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At least 2.8 million Australians go to Chinese medicine clinics every year. With the widespread application of Chinese medicine, the import of Chinese herbs has quadrupled since 1992, gradually becoming an important component of the Australian medicine market.

In May 2000, the Victorian Parliament passed the Chinese Medicine Registration Act, making Australia become the first country to grant Chinese medicines a legal status.


Since most African countries have backward health service, they are the rising market for Chinese herb. Since 1960, medical teams from China have aided many African countries, like Tanzanian, Zambian, Mozambique, Zaire, and Mali. They have introduced Chinese medicine and acupuncture to local people, building a stable foundation for TCM's development in Africa.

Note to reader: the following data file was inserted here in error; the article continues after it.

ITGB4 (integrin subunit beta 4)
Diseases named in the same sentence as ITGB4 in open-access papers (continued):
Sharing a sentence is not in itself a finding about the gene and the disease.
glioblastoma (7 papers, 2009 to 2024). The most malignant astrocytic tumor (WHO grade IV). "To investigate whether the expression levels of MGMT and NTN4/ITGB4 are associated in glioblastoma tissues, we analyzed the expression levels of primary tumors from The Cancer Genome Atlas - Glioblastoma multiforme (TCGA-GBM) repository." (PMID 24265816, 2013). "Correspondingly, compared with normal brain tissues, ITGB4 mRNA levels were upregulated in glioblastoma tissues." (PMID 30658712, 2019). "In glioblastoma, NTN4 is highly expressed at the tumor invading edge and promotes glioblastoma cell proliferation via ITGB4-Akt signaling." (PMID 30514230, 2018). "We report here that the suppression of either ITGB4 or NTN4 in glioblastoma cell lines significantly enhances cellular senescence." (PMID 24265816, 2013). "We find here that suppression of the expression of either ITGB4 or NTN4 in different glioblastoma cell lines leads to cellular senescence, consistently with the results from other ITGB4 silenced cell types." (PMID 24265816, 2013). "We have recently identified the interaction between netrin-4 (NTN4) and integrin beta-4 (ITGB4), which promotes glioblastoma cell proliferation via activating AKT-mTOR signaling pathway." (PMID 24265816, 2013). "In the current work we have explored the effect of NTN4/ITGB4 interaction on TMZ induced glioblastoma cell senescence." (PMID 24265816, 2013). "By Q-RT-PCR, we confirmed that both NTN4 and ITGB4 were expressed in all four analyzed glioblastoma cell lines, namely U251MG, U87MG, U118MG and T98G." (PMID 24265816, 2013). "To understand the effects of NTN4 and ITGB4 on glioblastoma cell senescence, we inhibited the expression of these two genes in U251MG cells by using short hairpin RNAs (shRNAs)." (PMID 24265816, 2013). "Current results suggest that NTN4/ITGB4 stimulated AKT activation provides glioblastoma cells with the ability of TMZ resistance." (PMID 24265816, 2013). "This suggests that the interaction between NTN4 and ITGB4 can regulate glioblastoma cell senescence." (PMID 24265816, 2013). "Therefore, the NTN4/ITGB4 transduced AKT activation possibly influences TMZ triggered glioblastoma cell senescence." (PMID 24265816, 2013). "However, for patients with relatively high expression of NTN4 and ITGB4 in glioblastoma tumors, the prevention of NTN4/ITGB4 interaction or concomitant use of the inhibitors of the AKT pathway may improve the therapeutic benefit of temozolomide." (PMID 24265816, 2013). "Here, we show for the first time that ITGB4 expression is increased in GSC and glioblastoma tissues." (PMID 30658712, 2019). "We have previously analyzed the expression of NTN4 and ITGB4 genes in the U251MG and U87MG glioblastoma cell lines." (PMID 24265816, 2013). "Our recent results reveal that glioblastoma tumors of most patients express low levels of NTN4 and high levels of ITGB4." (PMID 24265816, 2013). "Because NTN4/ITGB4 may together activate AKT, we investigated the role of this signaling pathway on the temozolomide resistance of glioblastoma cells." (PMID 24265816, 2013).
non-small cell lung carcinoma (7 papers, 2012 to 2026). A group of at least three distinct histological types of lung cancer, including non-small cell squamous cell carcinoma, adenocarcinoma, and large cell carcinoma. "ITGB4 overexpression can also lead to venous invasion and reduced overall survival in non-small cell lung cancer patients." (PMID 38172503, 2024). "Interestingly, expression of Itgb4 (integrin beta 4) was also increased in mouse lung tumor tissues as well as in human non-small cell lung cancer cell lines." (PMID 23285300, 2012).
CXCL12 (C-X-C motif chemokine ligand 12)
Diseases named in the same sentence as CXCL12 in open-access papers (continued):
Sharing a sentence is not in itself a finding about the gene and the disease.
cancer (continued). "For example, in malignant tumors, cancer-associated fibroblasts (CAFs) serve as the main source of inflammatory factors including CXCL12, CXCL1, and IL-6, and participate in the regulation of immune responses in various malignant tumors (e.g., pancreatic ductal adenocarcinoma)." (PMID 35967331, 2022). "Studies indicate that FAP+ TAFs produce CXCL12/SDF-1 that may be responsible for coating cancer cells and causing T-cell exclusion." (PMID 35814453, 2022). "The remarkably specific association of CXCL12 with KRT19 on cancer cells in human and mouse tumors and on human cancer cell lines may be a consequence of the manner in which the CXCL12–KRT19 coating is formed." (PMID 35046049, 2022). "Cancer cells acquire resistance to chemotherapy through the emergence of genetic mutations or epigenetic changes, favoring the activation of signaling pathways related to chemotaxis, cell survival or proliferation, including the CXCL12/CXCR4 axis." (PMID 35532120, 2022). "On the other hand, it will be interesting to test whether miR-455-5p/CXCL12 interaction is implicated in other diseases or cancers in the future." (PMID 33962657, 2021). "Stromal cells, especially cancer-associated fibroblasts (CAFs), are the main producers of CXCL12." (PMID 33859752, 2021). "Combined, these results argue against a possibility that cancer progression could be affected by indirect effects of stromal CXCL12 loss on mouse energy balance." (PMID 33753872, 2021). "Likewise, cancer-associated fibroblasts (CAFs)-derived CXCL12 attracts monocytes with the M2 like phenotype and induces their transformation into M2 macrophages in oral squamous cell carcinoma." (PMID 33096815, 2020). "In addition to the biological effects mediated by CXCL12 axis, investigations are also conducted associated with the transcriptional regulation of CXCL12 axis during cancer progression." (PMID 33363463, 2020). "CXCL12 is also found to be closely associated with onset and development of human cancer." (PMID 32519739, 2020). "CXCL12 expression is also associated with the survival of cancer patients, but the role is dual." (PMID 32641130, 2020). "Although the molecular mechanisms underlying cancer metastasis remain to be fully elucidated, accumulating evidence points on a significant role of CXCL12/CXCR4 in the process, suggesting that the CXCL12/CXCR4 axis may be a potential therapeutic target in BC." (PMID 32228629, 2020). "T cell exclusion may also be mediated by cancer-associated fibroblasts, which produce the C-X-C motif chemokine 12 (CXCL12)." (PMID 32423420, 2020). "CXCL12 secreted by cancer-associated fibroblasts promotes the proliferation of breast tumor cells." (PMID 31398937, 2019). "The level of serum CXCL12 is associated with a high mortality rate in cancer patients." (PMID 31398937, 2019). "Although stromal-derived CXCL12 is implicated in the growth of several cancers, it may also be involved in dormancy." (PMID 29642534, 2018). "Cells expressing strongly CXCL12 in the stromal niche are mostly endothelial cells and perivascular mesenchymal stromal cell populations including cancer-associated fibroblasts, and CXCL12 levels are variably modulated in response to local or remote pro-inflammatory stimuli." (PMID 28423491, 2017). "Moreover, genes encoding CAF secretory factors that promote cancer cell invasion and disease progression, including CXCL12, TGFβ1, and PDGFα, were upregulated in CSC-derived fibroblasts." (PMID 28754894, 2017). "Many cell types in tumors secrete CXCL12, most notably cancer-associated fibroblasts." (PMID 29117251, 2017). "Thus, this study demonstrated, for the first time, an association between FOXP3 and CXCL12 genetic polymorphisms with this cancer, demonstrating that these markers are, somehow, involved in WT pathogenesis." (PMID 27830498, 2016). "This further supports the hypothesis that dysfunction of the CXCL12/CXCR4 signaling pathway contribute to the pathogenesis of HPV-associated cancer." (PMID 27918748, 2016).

In February 22, 2002, the South African government passed legislation recognizing TCM, making it one of the first countries on the African continent to legalize TCM.


From the 1950s, Chinese medical teams for foreign aid have brought Chinese medicine to the Middle East. Currently, those medicines for health care, weight loss, and cosmetology are extremely popular.

At present, among the 21 Arab countries, nearly all has opened Chinese medicine clinics and Chinese herb shops. In 1988, the United Arab Emirates established the Chinese Medicine Treatment Center, while Saudi Arabia, Oman, and Yemen discussed with China the prospect of introducing experts from China into the three Gulf countries.

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